The relationship with the state has been a complex one for the voluntary sector, with a moving boundary over time between voluntary and statutory action. From the start, the question of independence has been a cause for debate. There have been strident critiques of where NCVO has engaged with government programmes, such as around unemployment in the 1930s. But then at other times, the organisation is loud and proud in standing up against state policy, such as the lobbying over recent years around efforts to gag charities from lobbying and campaigning.
You might think that the self-help ethos of the co-operative sector would stress independence from the state even more. But in fact, the relationship was more complex, as it was more partisan. For most of the twentieth century, Co-operatives UK was in effect formally and constitutionally aligned to the Labour Party through the mechanism of its own political party, the Co-operative Party, founded after the First World War in frustration with government restrictions on co-operative trade.
The character of the co-operative movement was working class and socialist, albeit with vocal support from others. NCVO in contrast could happily be characterised as establishment. Even so, there was an overlap. As Davis-Smith argues “several of the Council’s early champions and most influential thinkers, including Adams, Lindsay and Barker came from this liberal or left-leaning tradition.”
Both created space for the talents of outstanding women. Grace Hadow, for example, from 1920 inspired the most successful chapter of NCVO’s early years in the form of rural community action. In the years running up to the Second World War, the community councils that she championed had supported the building of 1,200 village halls, covering around one in every twelve villages in England.
Margaret Llewellyn Davies, from 1889, was a legendary and tireless General Secretary of the Co-operative Women’s Guild, perhaps the most extraordinary and influential ‘voluntary organisation’ of its day. The Co-operative Women’s Guild was a mass movement, voluntary in nature but conceived within the co-operative sector, supported by it and a voice and force for working class women, in terms of education, empowerment and advocacy.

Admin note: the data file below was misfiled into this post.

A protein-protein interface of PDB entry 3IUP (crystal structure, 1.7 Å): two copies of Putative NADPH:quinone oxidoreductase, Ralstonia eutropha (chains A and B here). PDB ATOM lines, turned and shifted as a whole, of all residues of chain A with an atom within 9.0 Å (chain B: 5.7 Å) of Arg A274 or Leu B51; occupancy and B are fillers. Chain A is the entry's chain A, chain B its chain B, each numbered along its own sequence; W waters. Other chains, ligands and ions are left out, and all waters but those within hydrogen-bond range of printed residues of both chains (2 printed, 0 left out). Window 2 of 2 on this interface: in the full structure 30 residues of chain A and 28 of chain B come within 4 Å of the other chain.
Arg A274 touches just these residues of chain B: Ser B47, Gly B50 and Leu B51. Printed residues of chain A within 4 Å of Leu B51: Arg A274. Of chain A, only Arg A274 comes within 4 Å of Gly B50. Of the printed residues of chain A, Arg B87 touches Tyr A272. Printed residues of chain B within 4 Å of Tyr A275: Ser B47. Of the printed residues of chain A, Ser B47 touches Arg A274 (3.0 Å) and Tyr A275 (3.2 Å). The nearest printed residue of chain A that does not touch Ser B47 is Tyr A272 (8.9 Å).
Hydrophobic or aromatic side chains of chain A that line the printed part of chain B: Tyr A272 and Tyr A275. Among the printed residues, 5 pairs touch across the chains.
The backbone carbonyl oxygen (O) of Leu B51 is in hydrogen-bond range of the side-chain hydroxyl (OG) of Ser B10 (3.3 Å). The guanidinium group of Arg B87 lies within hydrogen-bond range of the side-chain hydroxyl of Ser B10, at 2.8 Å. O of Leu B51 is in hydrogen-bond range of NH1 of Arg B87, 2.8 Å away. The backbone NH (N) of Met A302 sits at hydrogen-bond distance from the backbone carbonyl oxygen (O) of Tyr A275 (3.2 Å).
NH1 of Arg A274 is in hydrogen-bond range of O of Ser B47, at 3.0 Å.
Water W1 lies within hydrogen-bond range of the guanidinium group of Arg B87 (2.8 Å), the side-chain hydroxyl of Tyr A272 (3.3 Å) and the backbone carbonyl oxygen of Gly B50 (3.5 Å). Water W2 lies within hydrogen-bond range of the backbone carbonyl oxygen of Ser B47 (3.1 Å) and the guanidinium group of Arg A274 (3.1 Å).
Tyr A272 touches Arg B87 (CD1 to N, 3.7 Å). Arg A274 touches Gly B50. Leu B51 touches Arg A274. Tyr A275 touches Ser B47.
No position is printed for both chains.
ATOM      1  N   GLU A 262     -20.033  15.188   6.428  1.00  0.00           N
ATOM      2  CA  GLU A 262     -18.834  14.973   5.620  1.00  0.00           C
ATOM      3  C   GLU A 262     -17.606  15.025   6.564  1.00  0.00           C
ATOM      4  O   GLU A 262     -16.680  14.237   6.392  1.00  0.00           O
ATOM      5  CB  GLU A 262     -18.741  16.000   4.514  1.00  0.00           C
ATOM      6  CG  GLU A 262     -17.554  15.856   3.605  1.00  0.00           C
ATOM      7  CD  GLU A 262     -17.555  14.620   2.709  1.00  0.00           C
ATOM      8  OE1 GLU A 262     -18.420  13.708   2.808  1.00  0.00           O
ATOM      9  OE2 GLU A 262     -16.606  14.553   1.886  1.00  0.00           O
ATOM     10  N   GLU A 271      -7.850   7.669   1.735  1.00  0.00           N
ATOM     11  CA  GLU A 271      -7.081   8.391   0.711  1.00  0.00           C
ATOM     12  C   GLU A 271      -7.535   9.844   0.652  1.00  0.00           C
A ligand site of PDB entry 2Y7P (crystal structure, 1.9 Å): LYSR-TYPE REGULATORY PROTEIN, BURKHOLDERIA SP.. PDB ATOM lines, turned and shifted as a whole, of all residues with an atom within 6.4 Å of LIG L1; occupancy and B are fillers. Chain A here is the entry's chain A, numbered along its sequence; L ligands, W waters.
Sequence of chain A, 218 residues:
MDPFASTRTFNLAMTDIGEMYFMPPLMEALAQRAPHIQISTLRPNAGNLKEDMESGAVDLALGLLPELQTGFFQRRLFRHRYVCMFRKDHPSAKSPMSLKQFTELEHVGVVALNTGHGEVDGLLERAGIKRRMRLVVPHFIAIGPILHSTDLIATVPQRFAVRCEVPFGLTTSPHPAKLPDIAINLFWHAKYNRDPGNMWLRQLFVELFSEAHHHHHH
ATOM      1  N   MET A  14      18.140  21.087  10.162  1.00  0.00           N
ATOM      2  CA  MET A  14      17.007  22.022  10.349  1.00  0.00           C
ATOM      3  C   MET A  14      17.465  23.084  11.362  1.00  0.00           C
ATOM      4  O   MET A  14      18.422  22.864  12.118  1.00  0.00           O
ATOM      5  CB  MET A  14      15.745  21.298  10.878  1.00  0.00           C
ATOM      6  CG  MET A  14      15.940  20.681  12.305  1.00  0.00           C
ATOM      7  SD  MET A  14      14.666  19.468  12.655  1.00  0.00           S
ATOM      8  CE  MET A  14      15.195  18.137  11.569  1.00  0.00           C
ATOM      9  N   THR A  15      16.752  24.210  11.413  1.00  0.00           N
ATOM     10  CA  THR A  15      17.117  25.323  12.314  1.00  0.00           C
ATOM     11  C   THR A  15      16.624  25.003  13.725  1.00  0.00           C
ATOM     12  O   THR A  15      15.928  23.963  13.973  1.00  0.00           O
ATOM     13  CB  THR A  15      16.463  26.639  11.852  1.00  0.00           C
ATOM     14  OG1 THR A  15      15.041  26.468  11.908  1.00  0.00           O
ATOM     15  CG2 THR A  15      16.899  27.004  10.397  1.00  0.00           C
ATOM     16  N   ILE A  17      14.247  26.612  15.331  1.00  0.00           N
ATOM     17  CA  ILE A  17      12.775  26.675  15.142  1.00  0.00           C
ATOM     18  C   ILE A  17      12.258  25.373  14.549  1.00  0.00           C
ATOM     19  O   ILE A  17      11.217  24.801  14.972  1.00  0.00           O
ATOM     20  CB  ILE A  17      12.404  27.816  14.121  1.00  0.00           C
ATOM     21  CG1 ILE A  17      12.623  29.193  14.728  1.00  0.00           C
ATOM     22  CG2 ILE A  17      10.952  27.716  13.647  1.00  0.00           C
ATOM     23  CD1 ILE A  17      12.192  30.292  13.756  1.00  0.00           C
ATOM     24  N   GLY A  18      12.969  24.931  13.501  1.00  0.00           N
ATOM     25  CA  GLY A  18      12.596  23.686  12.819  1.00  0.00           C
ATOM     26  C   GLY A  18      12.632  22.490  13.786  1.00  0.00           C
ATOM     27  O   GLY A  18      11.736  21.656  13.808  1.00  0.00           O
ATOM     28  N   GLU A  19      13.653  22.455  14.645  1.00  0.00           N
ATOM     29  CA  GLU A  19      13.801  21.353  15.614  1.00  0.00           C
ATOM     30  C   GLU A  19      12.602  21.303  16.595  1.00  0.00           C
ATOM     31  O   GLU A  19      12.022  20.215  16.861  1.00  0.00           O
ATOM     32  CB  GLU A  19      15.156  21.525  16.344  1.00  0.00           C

The clear, leftist politics of the co-operative sector inevitably meant that its fate was caught up in the wider ideological battles of the twentieth century. The sector was a direct target for attack by fascists on the continent in the 1930s. In the wake of Kristallnacht in Nazi Germany, for example, co-op shops were firebombed. Hamburg had 163 co-op shops with their windows smashed. In 1933, stormtroopers were placed outside of co-op shops. All co-op ‘propaganda’ was banned. Nazi ‘führers’ were placed onto all executive committees. Between 1935 and 1941, there was a compulsory liquidation of the movement. Adolf Hitler was given a birthday gift of 1 million Reichsmarks of confiscated co-op funds. Co-operatives UK’s general secretary R. A. Palmer, my predecessor in role, was placed on Hitler’s death list if the UK was invaded.
I have not found the right data to give an exact comparison of the size of each sector, including in volunteer roles, such as on committees, around this time. But in formal economic terms, it appears that for a long time in the UK, the co-operative sector was far larger than the voluntary sector. In the 1950s, there were around 30,000 co-operative shops and 250 factories. By contrast, even noting ‘the growth of a salaried bureaucracy’ in a 1937 report, the think tank Political and Economic Planning cites Census figures of around 10,000 employees working in voluntary organisations.